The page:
Matt Baker helps the Essex Wildlife Trust with their first ever winter fish survey on Fingringhoe Wick, a newly created stretch of saltmarsh.
Matt Baker and Margherita Taylor are in Essex. Matt is with the Essex Wildlife Trust on Fingringhoe Wick – a newly created stretch of saltmarsh. It's a race against the tide as Matt helps the team do their first ever winter fish survey. They continue their 'wildlife stock take' by monitoring the mammals that also call this place home.
Margherita Taylor hears about a project to preserve the spirit of the Dig for Victory campaign, before meeting Adrian Thomas from the RSPB. Adrian has done something that's never been done before in the society's 130-year history. Not only has he created the RSPB's first sound archive, but he also released a single using only birdsong!
Adam Henson meets a farmer feeding his cows charcoal in the form of biochar, and Tom Heap asks if enough is being done in rural areas to support our veterans.
Timings (where shown) are from the start of the programme in hours and minutes
The Long Road
Fingringhoe Wick is a relatively new stretch of saltmarsh. It was deliberately flooded to create more habitats for wildlife. But has it been successful?
It’s a race against the tide as Matt helps the team from the Essex Wildlife Trust carry out their first ever winter fish survey.
But fish aren’t the only thing they new reserve is attracting. Matt spends the day with the team doing a ‘wildlife inventory’ of the area.
Dig for Victory
This year marks 80 years since the outbreak of the Second World War.
A month after war was declared, the government launched the ‘Dig for Victory’ campaign.
It was instrumental in helping the nation to feed itself. The Royal Horticultural Society played a key role in educating the public on how to ‘grow their own’ during the war.
They wanted to celebrate the ingenuity and resilience of the time so earlier this year the RHS launched a call for people to dig out photos of their Second World War plots and the unusual green spaces that were turned over to feed the nation.
Margherita hears the stories and relives the memories at the exhibition on display at Hyde Hall.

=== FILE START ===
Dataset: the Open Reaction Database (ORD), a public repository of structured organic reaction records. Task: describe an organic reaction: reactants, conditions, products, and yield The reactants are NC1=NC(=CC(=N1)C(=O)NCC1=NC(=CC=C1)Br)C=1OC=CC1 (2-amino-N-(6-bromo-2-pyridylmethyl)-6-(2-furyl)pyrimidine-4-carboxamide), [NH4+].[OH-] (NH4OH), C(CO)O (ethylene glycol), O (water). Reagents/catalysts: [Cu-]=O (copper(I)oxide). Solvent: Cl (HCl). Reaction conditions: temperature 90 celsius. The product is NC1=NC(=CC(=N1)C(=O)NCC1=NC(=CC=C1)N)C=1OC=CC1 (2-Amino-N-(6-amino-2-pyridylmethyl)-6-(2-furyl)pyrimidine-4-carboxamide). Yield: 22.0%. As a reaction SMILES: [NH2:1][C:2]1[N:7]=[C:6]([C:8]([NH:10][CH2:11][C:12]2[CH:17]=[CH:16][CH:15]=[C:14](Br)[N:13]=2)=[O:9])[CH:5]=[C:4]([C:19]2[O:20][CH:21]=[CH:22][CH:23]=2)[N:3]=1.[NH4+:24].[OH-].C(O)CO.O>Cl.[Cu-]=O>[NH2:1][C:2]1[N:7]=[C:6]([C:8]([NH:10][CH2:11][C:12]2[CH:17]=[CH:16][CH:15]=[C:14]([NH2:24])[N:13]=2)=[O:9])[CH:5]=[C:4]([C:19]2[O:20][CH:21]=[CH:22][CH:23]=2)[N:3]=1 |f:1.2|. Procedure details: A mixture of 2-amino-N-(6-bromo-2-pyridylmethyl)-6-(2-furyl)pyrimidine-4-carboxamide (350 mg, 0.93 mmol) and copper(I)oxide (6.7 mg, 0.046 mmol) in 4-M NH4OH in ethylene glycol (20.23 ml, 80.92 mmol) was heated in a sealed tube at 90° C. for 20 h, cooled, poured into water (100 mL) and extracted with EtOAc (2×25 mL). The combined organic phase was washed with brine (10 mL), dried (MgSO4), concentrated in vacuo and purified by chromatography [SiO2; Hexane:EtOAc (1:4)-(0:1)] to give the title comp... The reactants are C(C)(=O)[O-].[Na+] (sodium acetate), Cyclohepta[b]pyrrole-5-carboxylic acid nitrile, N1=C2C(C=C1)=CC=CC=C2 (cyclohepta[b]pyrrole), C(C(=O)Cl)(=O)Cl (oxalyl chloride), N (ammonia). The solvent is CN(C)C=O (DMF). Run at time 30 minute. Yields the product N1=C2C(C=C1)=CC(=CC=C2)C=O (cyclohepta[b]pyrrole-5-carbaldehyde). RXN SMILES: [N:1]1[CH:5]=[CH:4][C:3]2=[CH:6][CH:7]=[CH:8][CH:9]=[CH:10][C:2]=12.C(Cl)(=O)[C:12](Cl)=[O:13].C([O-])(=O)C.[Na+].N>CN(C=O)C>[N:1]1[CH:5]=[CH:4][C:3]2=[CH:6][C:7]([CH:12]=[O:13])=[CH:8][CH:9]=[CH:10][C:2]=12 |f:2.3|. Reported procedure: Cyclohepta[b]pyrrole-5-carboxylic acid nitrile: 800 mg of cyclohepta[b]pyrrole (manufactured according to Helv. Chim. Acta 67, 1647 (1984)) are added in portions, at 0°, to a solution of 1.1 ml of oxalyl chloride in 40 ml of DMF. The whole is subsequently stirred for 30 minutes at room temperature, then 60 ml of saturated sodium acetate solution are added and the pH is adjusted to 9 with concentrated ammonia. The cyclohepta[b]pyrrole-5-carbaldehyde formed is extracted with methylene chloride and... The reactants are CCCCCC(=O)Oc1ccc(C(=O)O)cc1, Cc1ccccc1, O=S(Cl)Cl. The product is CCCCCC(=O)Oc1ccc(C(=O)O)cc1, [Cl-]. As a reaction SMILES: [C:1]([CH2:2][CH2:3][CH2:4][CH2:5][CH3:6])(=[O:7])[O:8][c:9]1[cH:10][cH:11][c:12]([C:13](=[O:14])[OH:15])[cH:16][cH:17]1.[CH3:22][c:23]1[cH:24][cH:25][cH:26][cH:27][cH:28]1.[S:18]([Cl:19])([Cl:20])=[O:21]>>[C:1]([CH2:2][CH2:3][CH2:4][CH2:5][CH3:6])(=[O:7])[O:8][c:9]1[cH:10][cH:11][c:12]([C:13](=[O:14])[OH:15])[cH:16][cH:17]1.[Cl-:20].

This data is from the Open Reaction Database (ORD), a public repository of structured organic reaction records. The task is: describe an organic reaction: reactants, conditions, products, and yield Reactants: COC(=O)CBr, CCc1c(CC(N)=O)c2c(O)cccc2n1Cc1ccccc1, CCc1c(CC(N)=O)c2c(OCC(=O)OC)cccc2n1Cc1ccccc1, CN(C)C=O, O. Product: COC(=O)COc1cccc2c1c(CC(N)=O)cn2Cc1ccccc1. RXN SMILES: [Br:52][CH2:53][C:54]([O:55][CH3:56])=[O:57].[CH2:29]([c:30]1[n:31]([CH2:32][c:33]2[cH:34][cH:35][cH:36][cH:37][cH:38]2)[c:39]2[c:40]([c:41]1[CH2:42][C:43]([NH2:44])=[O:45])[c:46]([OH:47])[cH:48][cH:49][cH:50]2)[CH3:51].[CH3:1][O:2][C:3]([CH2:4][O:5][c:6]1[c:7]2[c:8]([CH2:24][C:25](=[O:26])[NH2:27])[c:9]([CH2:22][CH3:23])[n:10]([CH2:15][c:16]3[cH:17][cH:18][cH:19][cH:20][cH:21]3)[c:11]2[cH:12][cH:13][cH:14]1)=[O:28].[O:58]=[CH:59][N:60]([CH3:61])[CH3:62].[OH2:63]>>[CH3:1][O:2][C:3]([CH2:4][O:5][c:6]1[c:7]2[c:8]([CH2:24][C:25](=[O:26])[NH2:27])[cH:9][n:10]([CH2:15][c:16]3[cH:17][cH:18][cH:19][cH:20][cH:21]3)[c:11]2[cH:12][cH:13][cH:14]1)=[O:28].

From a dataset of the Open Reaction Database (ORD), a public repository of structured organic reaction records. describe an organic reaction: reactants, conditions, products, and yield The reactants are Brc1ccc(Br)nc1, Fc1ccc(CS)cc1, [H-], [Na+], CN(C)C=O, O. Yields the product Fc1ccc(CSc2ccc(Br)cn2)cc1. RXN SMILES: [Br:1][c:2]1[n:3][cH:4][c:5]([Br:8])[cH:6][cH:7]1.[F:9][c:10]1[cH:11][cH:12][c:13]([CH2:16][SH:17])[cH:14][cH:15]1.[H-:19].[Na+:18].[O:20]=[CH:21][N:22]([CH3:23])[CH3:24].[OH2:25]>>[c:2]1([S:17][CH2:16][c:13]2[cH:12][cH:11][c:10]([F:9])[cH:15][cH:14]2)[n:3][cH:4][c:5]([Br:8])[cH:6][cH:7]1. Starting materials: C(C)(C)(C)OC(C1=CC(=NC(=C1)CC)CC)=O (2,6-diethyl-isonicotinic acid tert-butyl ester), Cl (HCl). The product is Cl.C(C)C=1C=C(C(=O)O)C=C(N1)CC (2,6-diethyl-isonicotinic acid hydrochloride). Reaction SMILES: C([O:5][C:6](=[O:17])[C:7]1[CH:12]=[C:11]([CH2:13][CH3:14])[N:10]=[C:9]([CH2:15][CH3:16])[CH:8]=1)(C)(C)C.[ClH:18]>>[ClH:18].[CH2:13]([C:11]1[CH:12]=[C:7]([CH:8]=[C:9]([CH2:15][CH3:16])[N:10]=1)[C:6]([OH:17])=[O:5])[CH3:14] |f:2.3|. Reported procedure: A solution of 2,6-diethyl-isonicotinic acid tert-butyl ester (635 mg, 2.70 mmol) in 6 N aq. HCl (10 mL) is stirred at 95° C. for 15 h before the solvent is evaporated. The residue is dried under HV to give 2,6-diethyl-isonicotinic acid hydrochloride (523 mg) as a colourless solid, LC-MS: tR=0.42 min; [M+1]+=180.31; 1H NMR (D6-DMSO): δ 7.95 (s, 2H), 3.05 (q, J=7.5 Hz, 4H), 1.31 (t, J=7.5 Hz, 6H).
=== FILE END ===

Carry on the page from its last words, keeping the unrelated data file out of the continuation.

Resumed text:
Tom investigates whether we’re all doing enough to support armed forces veterans living in the countryside.
The challenges trying to access health services, retraining and job opportunities can be a lot tougher in remote rural areas.
Tom travels to Dorset where he meets the veterans who come together from across the country in their very own hub.
And he hears how the Armed Forces Covenant Fund Trust is spending £10m every year to help veterans. It's now looking at drawing up a new "map of need" to see where resources are best allocated.
At a time when many farmers are looking to reduce their environmental impact, Adam meets a man looking at farming practices from an earlier, pre-industrialised age.
Richard Copley feeds his cows ‘biochar’ – a dietary supplement made from charcoal.
He says it’s not only good for their gut health, by reducing methane but also their dung improves soil conditions by helping to lock in carbon.
Let Nature Sing
Adrian Thomas has had a lifelong fascination with nature and conservation and he has a passion for birdsong – so it’s no surprise that he ended up working for the RSPB!
But what is more surprising is that Adrian has done something that’s never been done before in the Society’s 130-year history…not only has he created the RSPB’s first-ever sound archive but he also released a single using only the birdsong contained within it!
This autumn the RSPB are staging a ‘Sound Takeover’. They want the whole country to be awash with birdsong, playing it in schools, football grounds even the London Underground!
The aim is to get people to think about what wildlife decline means to them.
Armed with his sound recording kit and some headphones, Adrian opens Margherita’s ears to a whole new language of nature!
|Series Producer||Joanna Brame|
|Executive Producer||William Lyons|